And, for the pain within you heart, capacity to heal.

“As I have said to you before, you’ll need some more to take.

Observe the pattern carefully, and faithful copies make.”

So Galen labored patiently and set his fury loose

In fashioning sufficient spears and practicing their use.


He held each to the anvil as his hammer sang its song,

And as he built this arsenal, his arms grew thick and strong.

When sun was down, the hour befell to rectify his mind

And listen to his teacher to discern what he might find.

Rehearsing lessons written down by help of candlelight,

He lay in bed to contemplate the stillness of the night.

In righteousness, he thought to pay the grudges that he bore,

Smiled at the Kraken’s ignorance of what he had in store.

His days repeated in this way till one night he surmised

There was a solitary fact by which he’d been surprised.

In finding satisfaction with the things his hands had made,

He found he could appreciate his father’s chosen trade.

His labor substituted for a hunter’s vanity,

Each blow was struck to hammer out the past’s insanity.

With sweating brow, he put behind the sting of youthful sin

And filled his heart with humble pride, a blacksmith once again.


This Little Light of Mine


***EXTRA EDITION of Not My Poetry***

Obvious, I didn’t write the following song.  (Sunday School teachers the world over are in sore debt to the one who did, as it ranks up there with the one about Zacchaeus and the sycamore…)

Anyway, I play this to make a point.  Plus, the bass vocals and djembe percussion are really cool:

Of course, if you prefer R&B…

And what’s the collection without an uptempo bluegrass version, right?  (Just imagine smoke coming from the banjo…)

Right.  So here’s a song that most people who have grown up in church (and many who have not, for that matter) could sing without much prompting.  A significant comment is found embedded, albeit not deeply, within this simple song.  John Eldredge puts it so clearly in his book, Waking the Dead. (Such a great title for the subject, BTW.)

God has placed within us a “glory”.  Another good teacher, Danny Silk, calls it our “song”. Or as my own pastor, Lawrence Wilson, says, “what did God have in mind when He thought you up?” 

That being the case, then why, WHY!??! do we insist on downplaying that talent/gift/calling/glory or whatever else we can call it in the name of….what?  Humility? That’s hogwash.  It’s not like we can take any credit for it anyway.

Or maybe we hide it because we’re afraid to stand out, as if shining our light will dim someone else’s.  Equal hogwash.  The more light we have, the better we can see.  And if it’s too much, God will provide the sunglasses.

Maybe we’re concerned that what we feel pulled to is really of no value, and if that’s the case, it probably means we’ve been told that somewhere along the line.  More hogwash.  If God put it there, and God doesn’t make mistakes, then He must have a purpose for it, and therefore, it’s needed.  

I love this story from the early church–Jesus has gone back to Heaven, and the Holy Spirit has made His promised installment.  Peter and John “happen” to come upon a man unable to walk, begging for alms at the entrance to the temple.  Now, another Sunday School song that many remember, (and we’ll use traditional church pipe organ this time.)

“Silver and gold have I none, but such as I have give I thee; in the name of Jesus Christ of Nazareth, rise up and walk!” Those words were made immortal by this simple song, (second only by the Bible itself, that is), and the first words that most people probably think were said by the apostles to this lame man.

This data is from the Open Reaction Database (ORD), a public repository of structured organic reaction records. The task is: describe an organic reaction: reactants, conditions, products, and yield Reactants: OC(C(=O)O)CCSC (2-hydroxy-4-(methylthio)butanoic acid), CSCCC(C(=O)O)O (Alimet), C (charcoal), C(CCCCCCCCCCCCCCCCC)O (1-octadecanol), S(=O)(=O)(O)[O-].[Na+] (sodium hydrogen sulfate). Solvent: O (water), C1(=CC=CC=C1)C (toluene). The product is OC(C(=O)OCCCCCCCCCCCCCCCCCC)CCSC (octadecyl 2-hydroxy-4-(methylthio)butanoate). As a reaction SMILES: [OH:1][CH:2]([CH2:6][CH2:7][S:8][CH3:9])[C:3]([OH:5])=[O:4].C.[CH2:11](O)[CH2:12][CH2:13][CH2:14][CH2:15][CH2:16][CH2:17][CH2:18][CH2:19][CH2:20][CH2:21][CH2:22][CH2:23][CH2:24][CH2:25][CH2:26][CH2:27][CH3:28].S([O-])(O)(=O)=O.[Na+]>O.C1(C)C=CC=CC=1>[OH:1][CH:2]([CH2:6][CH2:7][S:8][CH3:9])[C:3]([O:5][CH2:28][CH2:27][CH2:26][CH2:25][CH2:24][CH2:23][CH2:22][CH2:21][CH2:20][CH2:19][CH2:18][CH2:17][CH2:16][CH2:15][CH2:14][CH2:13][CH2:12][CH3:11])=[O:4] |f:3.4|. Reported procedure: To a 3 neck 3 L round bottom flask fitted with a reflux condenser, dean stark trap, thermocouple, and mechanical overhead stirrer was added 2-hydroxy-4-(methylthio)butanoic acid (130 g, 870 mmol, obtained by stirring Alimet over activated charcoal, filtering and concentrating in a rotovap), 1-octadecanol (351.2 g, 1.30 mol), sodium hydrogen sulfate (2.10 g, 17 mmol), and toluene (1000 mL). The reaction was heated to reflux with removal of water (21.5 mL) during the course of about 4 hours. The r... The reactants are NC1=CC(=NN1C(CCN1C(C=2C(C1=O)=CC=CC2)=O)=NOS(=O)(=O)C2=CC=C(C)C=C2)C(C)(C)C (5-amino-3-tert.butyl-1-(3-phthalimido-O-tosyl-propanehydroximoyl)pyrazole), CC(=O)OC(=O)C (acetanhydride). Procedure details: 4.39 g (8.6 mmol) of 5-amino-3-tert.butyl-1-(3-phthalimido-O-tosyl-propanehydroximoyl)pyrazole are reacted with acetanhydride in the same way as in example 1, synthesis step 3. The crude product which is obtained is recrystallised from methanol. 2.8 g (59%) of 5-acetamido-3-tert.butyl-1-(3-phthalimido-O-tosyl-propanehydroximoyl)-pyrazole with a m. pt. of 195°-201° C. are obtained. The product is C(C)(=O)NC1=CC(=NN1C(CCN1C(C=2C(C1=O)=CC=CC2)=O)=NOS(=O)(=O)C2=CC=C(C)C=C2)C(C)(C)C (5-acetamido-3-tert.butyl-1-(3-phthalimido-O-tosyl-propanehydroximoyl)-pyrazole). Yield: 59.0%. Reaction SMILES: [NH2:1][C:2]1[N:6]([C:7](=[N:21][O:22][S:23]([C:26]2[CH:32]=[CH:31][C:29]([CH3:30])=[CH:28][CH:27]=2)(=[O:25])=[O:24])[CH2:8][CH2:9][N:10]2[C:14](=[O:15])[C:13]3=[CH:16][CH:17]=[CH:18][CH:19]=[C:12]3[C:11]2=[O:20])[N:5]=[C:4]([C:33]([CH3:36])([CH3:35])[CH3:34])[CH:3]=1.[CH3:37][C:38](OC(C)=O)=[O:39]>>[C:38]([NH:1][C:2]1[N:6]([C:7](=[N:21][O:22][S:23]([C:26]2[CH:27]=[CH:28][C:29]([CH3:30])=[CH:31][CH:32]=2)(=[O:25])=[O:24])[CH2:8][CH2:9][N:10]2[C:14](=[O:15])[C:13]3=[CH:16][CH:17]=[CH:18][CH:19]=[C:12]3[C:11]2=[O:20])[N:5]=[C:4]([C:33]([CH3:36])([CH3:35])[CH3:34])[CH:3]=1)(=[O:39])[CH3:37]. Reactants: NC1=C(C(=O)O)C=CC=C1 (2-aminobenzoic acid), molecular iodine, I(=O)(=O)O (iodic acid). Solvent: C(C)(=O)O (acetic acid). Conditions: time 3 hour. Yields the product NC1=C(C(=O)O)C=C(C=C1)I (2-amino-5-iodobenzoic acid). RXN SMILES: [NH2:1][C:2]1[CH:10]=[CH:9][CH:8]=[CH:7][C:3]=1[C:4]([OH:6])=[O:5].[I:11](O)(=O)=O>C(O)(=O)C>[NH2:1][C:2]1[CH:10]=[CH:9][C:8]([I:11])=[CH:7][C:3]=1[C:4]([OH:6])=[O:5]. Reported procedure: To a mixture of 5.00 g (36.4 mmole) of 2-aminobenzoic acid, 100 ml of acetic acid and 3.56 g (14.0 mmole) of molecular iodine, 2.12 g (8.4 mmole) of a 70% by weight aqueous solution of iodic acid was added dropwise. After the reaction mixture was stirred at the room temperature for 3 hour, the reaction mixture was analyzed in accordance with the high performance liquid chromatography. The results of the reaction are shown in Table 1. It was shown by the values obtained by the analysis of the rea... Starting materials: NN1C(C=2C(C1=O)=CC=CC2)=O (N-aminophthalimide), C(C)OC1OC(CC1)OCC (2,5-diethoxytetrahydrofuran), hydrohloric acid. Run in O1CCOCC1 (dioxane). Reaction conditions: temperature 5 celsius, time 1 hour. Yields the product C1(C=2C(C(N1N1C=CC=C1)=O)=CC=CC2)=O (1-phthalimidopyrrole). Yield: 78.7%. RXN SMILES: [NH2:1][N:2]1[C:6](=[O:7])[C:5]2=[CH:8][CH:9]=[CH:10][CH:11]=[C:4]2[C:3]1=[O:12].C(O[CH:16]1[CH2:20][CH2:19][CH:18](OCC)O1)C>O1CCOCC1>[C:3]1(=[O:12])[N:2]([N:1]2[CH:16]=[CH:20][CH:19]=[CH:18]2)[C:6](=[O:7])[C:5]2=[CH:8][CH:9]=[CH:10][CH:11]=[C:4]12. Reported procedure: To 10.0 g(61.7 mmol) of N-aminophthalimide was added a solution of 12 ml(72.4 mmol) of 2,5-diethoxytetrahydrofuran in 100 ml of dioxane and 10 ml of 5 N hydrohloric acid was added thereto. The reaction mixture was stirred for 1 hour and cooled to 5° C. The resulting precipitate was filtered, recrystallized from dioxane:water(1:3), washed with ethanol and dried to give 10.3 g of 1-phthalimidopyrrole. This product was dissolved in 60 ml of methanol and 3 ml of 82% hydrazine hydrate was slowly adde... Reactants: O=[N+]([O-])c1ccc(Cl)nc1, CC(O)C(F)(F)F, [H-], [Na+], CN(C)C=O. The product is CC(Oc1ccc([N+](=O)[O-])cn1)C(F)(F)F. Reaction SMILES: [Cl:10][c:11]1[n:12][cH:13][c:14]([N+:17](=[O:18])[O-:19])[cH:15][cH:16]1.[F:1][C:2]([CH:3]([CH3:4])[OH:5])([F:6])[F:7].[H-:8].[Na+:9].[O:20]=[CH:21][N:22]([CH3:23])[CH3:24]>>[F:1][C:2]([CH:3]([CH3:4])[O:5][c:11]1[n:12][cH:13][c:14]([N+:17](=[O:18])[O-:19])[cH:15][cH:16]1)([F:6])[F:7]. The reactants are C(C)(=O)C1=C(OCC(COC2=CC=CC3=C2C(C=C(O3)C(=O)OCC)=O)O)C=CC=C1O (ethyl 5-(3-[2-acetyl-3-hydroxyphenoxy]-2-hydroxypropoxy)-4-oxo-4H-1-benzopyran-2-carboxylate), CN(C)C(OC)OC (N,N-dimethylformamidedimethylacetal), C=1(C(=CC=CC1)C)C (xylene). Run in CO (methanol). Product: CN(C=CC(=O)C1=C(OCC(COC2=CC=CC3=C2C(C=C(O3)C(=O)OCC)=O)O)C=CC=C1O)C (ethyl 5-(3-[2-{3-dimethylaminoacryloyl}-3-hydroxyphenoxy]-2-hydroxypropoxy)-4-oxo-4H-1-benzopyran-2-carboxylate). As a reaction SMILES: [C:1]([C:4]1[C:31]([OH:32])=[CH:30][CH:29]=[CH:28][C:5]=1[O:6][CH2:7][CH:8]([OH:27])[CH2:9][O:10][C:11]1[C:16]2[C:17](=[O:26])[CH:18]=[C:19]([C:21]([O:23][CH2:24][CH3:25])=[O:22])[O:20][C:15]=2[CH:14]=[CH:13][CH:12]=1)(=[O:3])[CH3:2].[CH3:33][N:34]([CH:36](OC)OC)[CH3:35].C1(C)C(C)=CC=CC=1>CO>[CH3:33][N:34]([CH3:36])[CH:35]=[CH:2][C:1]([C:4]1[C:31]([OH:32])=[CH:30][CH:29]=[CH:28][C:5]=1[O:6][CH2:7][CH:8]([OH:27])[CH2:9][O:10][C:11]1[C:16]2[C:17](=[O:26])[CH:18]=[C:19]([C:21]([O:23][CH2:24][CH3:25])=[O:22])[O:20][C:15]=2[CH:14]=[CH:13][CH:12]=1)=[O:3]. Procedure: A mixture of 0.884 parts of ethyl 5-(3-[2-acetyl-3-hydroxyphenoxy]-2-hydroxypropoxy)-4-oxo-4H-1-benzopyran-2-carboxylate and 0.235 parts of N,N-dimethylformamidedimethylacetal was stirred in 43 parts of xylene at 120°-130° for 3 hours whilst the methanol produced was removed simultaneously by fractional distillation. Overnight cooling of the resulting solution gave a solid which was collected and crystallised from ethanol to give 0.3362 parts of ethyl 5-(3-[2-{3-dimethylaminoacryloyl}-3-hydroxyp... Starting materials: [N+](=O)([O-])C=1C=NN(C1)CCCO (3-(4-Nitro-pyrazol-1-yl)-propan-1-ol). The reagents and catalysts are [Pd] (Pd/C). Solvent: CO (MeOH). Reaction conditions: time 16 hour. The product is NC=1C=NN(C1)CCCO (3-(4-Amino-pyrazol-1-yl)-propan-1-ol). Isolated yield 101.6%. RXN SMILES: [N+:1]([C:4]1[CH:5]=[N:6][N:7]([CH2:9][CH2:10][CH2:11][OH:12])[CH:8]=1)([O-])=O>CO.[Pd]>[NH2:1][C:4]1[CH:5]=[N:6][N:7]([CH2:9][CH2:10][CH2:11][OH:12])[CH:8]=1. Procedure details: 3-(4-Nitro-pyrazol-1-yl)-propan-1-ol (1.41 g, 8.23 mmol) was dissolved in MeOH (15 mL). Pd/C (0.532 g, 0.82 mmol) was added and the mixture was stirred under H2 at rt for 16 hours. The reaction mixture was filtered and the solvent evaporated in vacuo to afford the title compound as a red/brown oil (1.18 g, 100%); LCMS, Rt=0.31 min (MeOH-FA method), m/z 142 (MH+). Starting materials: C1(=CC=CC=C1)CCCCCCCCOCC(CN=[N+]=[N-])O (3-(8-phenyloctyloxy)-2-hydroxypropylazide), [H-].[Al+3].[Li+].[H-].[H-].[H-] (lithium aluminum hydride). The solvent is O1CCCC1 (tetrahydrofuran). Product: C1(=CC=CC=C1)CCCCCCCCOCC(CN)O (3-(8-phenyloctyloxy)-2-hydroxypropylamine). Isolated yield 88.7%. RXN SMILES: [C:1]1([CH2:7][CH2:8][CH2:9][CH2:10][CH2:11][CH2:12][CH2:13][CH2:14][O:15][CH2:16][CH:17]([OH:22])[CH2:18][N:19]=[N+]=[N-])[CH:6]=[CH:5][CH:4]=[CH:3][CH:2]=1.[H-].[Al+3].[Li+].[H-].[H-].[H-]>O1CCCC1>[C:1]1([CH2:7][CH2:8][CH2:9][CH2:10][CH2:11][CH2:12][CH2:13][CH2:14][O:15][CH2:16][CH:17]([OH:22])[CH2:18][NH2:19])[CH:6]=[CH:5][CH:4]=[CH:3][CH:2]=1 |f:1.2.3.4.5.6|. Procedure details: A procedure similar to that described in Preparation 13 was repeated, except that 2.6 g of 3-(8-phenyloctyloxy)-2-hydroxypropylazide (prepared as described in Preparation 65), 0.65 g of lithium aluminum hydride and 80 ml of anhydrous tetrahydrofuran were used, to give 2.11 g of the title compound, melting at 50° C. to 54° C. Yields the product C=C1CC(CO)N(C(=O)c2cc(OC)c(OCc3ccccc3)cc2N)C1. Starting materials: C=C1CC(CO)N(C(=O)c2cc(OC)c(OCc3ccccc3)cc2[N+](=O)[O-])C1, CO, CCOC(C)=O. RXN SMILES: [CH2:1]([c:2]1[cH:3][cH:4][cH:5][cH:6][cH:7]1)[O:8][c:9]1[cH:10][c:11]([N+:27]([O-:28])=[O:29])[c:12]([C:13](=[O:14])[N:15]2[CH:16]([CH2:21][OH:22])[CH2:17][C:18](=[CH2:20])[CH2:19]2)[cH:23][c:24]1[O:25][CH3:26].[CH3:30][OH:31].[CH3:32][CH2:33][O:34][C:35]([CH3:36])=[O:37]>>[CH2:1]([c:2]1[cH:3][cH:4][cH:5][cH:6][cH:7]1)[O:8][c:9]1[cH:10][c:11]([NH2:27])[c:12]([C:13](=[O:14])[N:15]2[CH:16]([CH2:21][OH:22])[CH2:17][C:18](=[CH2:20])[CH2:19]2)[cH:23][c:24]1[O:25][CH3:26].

They were not.

The FIRST words Peter and John said upon meeting the man were:

 “Look at us!”

Seriously?  Isn’t that the very thing we are taught to avoid, in the name of “humility” (or humiliation)?  But here’s the rub: many times for us to redirect someone’s focus onto God their Creator, they first have to look at us, His creation!  And the really hilarious part is that God planned it that way!

Jesus even points this out in His prayer right before going to the cross:

“Glorify your Son so he can give glory back to you.” 

So, what glory, what gift/talent/passion/song is inside of you?

Why not follow Jesus’ lead, and let it shine!

Acts 3:4; John 17:1  Holy Bible, New Living Translation, copyright © 1996, 2004, 2015 by Tyndale House Foundation. Used by permission of Tyndale House Publishers Inc., Carol Stream, Illinois 60188. All rights reserved.

The Wisdom of Harvestores

wood 2I love the story of Joseph, of Technicolor coat fame.  He’s also the one that had the bright idea to build large storehouses to put up the grain for the seven bumper-crop years and then portion it out during the famine (also of seven years.)  And Joseph was in charge of the storehouses, which made him a powerful entity, but without this plan the people would have been goners. 

So it turned out to be a pretty good plan.

Here in the rural Midwest, storehouses are also used.  And you don’t TOUCH the grain until the farmer says it’s time.  Only he wields the authority as to when the grain is supposed to come out and how much and for what use.  One does not question the wisdom of the farmer. 

But, spiritually speaking, I still have this bent in Continue reading “The Wisdom of Harvestores”

PUSH to enter

neuschwanstein-castle-467116_1280Assertiveness has never been one of my innate qualities.  I don’t remember ever getting a spanking in my life, not necessarily because my parents were liberal-minded types against any form of corporate discipline; it may be more like you could look at me and make me cringe in fear.  (I’ve improved with age, but not too much.) ziggy

So when I read the story of Caleb’s daughter, Acsah, I’m a bit intrigued.  Caleb was on Joshua’s side when Moses originally sent in the crew to check out the Promised Land.  Ten of the fellas came back with their tails tucked between their legs, intimidated by the people’s size and strength.  Caleb and Joshua, on the other hand, were ready to go in with both barrels blazing.